After World War II started, the United States supported Great Britain with materials while keeping a neutral military status. All of this changed, on December 7th, 1941, when the Japanese air force hit the American Navy and destroyed many ships and killed many soldiers in Pearl Harbor. As a result, the United States had to counter-strike and were essentially forced into the second World War.
Pearl Harbor location
Before World War II, Hawaii was not an American State. However, it was an American Territory and the United States had navy forces in Pearl Harbor on the island of O’ahu, which is in the Pacific Ocean between the U.S. and Japan. While Japan expanded and invaded more and more Asian countries, the Japanese always saw the presence of the U.S. Navy in Hawaii as a threat. Eventually, two years after World War II broke out, Japan made the decision to attack the American Navy forces in Pearl Harbor before the U.S. Navy attacked them.
The Attack on Pearl Harbor
The American people and government were surprised and shocked when Japanese airplanes flew over Pearl Harbor bombing and destroying American warships. Japanese fighter planes destroyed most U.S. fighter airplanes while they were still on the ground. The U.S. forces lost their air defense before they were even able to get in the air. In a second wave of the Japanese attack, more bombers and fighter airplanes continued to drop bombs and torpedoes on U.S. warships destroying many of them and killing thousands of soldiers on board those ships.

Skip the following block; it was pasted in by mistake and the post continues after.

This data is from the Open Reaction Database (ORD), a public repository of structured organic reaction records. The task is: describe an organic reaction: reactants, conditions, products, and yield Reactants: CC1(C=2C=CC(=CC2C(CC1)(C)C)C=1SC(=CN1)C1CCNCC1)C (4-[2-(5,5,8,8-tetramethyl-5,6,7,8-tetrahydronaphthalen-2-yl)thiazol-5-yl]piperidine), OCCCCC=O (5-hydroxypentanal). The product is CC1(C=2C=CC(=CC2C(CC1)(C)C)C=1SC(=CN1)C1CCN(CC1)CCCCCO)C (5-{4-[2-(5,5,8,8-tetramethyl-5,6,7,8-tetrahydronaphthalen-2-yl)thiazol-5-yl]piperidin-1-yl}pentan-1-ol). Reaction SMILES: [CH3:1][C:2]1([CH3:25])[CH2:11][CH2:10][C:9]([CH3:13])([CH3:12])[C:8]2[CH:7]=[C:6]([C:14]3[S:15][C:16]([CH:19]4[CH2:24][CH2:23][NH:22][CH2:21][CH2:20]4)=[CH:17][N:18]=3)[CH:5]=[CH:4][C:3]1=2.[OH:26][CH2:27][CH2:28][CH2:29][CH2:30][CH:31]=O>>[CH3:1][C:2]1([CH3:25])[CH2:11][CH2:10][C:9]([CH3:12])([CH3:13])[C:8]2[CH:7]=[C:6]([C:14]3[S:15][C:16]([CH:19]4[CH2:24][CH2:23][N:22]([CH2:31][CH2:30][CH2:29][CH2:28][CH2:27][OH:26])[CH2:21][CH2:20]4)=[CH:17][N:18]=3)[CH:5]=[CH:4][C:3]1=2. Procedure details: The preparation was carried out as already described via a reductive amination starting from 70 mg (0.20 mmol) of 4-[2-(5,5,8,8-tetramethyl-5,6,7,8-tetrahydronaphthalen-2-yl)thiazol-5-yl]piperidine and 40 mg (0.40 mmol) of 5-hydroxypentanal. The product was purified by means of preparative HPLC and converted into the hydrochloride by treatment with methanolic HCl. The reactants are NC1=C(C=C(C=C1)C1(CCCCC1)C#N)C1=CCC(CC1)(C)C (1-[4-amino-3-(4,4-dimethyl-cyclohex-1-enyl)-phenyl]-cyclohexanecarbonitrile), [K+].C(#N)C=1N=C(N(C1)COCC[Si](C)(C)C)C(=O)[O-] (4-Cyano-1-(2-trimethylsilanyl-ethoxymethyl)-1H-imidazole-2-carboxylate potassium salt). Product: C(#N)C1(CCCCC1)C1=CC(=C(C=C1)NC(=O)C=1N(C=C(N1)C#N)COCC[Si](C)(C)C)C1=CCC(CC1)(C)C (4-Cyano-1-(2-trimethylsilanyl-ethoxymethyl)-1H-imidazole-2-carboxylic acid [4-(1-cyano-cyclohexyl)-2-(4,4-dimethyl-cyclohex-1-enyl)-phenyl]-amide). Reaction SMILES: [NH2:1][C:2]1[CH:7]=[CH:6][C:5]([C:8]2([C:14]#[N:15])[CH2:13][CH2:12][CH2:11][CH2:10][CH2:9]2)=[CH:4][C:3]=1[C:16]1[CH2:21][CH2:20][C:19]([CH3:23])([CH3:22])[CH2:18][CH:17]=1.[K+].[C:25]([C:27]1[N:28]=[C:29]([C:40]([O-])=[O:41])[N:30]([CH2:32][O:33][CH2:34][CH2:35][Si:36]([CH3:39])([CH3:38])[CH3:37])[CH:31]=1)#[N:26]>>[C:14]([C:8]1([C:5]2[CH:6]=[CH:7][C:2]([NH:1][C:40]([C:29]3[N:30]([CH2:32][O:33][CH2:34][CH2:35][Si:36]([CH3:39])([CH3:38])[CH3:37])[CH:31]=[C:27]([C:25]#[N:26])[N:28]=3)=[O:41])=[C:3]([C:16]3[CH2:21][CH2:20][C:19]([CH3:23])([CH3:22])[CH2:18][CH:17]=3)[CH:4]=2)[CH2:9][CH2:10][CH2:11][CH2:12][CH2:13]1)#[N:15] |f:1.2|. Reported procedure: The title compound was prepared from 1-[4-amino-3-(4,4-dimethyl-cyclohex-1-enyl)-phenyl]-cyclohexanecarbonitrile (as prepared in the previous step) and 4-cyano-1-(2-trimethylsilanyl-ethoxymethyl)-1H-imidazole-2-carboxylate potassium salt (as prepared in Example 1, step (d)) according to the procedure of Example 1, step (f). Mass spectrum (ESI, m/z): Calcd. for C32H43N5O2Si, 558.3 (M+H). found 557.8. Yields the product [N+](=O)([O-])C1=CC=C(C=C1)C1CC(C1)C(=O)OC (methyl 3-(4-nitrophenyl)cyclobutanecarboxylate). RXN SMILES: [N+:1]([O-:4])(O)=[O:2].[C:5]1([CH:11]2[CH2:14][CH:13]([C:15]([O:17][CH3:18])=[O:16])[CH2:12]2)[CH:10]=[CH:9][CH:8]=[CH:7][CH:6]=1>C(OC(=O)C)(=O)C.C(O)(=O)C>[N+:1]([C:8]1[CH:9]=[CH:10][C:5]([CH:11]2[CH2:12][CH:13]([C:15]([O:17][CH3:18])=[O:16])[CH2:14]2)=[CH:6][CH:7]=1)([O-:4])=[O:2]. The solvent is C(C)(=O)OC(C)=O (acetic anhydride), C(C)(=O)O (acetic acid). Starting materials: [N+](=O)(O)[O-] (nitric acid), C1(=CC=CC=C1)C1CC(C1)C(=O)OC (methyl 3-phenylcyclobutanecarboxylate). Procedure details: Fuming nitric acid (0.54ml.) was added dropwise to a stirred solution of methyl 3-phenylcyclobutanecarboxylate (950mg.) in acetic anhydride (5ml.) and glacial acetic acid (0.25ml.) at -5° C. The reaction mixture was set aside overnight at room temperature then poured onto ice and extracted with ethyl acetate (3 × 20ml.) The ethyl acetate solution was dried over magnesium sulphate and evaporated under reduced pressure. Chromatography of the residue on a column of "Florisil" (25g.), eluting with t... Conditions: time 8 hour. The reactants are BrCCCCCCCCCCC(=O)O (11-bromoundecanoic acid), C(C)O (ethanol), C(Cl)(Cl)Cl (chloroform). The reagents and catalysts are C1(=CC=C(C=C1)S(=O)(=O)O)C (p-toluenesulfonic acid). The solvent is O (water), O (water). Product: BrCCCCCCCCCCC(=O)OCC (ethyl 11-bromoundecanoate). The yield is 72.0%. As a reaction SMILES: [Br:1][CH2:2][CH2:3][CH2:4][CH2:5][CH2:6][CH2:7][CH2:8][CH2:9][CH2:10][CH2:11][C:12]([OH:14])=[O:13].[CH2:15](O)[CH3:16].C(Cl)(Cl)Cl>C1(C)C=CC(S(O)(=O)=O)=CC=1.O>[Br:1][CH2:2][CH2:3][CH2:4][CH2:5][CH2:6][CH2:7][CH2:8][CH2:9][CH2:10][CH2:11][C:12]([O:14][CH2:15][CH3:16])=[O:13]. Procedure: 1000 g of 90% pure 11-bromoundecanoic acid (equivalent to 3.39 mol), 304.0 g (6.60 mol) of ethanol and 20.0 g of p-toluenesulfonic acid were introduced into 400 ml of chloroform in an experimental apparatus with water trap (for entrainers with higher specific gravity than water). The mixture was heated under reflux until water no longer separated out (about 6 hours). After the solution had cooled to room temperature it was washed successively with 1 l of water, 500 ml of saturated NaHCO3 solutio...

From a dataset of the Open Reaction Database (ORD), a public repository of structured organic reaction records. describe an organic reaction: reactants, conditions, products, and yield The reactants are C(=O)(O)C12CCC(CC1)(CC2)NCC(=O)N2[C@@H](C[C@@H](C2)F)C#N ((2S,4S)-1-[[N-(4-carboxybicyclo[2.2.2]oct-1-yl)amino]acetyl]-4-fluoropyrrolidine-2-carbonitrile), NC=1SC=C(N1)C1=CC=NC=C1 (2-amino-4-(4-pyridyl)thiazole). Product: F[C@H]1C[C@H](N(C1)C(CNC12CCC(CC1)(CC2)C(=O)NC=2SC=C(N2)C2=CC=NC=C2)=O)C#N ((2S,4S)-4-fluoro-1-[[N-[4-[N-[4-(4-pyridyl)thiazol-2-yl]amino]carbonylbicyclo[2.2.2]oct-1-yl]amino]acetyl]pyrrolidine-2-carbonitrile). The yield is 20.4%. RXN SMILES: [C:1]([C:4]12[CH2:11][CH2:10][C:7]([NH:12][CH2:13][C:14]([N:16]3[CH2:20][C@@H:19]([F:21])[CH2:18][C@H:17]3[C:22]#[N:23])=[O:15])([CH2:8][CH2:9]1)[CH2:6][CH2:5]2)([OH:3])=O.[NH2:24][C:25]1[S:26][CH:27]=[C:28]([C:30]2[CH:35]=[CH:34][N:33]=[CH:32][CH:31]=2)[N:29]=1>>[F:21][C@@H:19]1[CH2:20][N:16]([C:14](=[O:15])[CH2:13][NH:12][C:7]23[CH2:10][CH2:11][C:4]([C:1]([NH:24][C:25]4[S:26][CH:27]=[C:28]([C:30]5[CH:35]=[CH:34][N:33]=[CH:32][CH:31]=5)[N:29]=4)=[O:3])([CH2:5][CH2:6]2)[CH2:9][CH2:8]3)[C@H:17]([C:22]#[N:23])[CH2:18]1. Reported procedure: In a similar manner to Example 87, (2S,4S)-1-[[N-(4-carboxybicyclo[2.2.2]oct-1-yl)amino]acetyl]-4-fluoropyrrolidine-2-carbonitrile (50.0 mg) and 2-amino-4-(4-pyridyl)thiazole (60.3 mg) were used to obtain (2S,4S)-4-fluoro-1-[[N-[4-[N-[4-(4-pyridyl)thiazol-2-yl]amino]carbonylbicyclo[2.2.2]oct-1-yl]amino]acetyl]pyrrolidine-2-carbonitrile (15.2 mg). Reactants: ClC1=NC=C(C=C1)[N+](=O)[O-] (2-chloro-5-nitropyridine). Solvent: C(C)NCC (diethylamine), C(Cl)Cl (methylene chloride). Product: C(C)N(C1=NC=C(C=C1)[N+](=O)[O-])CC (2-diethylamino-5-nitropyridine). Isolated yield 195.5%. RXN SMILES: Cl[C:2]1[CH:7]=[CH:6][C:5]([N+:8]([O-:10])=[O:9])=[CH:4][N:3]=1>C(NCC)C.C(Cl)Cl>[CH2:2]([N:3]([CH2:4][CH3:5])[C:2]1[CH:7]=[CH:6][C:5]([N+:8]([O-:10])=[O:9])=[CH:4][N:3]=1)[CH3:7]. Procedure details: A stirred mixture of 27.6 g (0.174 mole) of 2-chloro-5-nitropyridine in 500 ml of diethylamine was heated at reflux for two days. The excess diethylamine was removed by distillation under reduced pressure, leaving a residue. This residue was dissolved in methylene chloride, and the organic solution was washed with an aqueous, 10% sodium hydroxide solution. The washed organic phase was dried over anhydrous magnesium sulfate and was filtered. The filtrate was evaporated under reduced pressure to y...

The damage included warships, destroyers, and cruisers, in addition to the fighter planes and aircrafts. Almost all the damaged ships in Pearl Harbor were restored and repaired except three. The Arizona, the Utah, and the Oklahoma ships sunk during the attack with 1,100 U.S. soldiers on board of the USS Arizona alone.
At this point, the United States avoided taking part in World War II and managed to stay neutral for two years. Thus, the attack on Pearl Harbor surprised both the people and the government. After the initial shock of the unexpected attack, the United States declared war on Japan the very next day on December 8th, 1941.
The Japanese mistake
Japan made a big mistake to think that a single attack on Pearl Harbor would prevent the U.S. Navy from striking Japanese forces in Asia. The attack clearly did not destroy all the U.S. Navy forces as the Japanese thought it would.
While Japan’s leaders thought this attack would cripple the U.S. Navy and remove the threat in the Pacific, the attack had the exact opposite effect. The next day after the attack on Pearl Harbor, the United States declared war on Japan and the rest of the Axis Powers and joined the Allied Powers, which had a huge effect on strengthening the Allied Powers and the outcome of World War II.
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